II. Secondary Literature. The letters in which Ruysch criticized Bidloo were published in a series of pamphlets; J. Gaubius, Epistolae probleaticae ad Fr. Ruyschiun, et hujus responsiones (Amsterdam, 1696-1704), repr. in F. Ruysch, Opera omnia anatomica-medico-chirurgico, huc usque edita (Amsterdam, 1737), translated into Dutch as Alle de ontleed-geneesen heelkundiga werken van Frederik Ruysch (Amsterdam, 1744). See also F. Ruysch, Resopsio ad Godefridi Bidloi libellum, cui nomen vindicarum inscripsit (Amsterdam, 1697: 2nd ed., 1738), Dutch trans. in F. Ruysch, Ontleed-genees- en heelkundige werken, I, 439-483. W. Cowper’s works are The Anatomy of Humane Bodies, With Figures Drawn After the Life by Some of the Best Masters in Europe, and Curiously Engraven in 114 Copperplates. Illustrated With Large Explications Containing Many New Anatomical Discoveries and Chirurgical Observations. To Which Is Added an introduction Explaining the Animal Economy (Oxford, 1698: 2nd ed., C. B. Albinus, ed., Leiden, 1737); and Ενχαριστια in qua dotes pluimae et singularis Godefridi Bidloo M. D. et in illustrissima Leydarum Academia anatomiae professoris celeberrimi, perita anatomica, probitas, ingenium, elegantiae latinatis, lepores, candor, humanitas, ingenuitas, solertia, verecundia, humilitas, urbanitas, etc., celebrantur et ejusdemcitationi humilime repondetur (London, 1701; repr. London, 1702).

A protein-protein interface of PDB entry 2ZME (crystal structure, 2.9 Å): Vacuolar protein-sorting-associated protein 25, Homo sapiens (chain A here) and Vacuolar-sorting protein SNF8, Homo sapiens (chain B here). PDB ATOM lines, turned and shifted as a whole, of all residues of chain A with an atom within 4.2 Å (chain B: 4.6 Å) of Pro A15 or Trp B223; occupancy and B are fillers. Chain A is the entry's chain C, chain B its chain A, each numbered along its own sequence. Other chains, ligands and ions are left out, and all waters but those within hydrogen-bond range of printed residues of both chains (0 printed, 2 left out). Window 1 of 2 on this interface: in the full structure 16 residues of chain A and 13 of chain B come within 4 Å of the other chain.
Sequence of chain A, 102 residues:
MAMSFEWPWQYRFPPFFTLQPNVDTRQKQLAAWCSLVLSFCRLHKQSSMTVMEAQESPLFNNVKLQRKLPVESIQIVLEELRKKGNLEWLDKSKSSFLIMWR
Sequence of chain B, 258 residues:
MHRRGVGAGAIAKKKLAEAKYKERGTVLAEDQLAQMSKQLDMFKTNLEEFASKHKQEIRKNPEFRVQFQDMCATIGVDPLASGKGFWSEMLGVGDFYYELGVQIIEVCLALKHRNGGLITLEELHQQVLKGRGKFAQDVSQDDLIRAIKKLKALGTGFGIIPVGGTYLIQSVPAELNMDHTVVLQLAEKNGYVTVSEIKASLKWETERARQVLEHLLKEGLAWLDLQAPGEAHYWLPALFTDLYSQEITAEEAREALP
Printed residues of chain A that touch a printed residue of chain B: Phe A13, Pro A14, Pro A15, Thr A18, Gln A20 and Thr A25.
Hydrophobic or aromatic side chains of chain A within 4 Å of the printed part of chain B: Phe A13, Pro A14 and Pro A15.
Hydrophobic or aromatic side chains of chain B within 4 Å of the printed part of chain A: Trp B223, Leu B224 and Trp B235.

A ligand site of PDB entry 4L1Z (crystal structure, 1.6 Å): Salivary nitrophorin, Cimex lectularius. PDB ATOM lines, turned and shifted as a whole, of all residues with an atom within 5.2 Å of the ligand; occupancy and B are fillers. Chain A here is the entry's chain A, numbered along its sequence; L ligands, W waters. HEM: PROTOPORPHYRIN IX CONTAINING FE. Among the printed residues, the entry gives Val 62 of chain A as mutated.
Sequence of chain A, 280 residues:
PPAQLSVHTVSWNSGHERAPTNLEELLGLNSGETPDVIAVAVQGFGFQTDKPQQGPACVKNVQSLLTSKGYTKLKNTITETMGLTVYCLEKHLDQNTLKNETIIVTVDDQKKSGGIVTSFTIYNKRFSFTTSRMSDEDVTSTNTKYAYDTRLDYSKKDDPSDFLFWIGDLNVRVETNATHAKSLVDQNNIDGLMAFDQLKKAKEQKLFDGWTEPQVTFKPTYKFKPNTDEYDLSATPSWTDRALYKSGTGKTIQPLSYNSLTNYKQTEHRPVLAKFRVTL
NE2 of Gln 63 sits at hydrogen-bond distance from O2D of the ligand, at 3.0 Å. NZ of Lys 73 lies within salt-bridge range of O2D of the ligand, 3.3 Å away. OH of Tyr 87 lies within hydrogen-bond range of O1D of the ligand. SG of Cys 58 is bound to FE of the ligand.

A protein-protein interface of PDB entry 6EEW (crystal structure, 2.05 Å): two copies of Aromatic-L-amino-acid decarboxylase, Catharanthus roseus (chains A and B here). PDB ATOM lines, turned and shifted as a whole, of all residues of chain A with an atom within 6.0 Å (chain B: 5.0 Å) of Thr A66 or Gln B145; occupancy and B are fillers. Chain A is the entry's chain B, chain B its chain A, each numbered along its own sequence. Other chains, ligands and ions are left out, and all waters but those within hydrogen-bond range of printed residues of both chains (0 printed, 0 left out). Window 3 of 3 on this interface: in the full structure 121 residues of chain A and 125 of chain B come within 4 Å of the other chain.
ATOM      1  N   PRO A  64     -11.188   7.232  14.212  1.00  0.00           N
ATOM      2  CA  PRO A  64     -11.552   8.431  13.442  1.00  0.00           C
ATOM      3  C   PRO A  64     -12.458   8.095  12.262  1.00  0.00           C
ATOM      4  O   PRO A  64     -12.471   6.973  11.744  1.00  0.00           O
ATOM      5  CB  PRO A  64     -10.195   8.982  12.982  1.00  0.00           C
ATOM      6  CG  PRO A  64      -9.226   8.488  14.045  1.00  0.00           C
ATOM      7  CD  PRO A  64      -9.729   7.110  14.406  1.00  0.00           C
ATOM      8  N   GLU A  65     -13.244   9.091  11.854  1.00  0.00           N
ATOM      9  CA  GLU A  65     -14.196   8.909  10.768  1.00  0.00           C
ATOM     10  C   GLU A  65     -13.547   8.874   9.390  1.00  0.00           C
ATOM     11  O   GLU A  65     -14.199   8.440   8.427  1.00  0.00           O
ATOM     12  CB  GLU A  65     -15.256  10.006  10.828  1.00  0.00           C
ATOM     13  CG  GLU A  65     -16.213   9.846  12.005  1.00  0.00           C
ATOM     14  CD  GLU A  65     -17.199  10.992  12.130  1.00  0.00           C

See also the following, listed chronologically: J. P. Elias, Overzicht van de geschiedenis der geneeskunde in Rotterdam (Rotterdam, 1912), 33-35; J. van der Hoeven. “Een nieuw liedeken van de klagende lijken op ’t Cartuysers kerhof,” in Bijdragen tot de geschiedenis der genneskunde, 3 (1923), 335-336; E. D. Baumann, “Govard Bidloo,” in Nieuw nederlandsch biografisch woordenboek, VIII (1930), 104-108; J. A. J. Bagre “Het geneeskundig onderwijs aan de Leidsche Universiteit in de 18de eeuw,” in Bijdragen ot de geschiedenis der geneeskunde, 14(1934), 1-22; B. A. G. Veraart, “G. Bidloo’s verhaal van Engeland” ibid., 203-210; F. Beekman, “Bidloo and Cowper, Anatomists,” in Annals of Medical History, n. s. 7 (1935), 113-129; J. van Ditmar, “Dood van Stadhouder-koning Willem III,” in Bijdragen tot de geschiedenis der geneeskunde 17 (1937), 165-166; A.J. P. van den Broek, “Bidloo en Cowper,” ib ibid., 22 (1942), 72-77; W. Vasbinder, Govard Bidloo en William Cowper (Utrecht, 1948); E. D. Baumann, Drie eeuwen nederlandsche geneeskunde (Amsterdam, 9151), 246-249; R. Herrlinger, “Bidloo’s ‘Anatomia’; Prototyp barocker Illustation?” in Gesnerus, 23 (1966), 40-47; and N. Moore, “William Cowper,” in Dictionary of National Biography, IV, 1313-1314.

Peter W. Van der Pas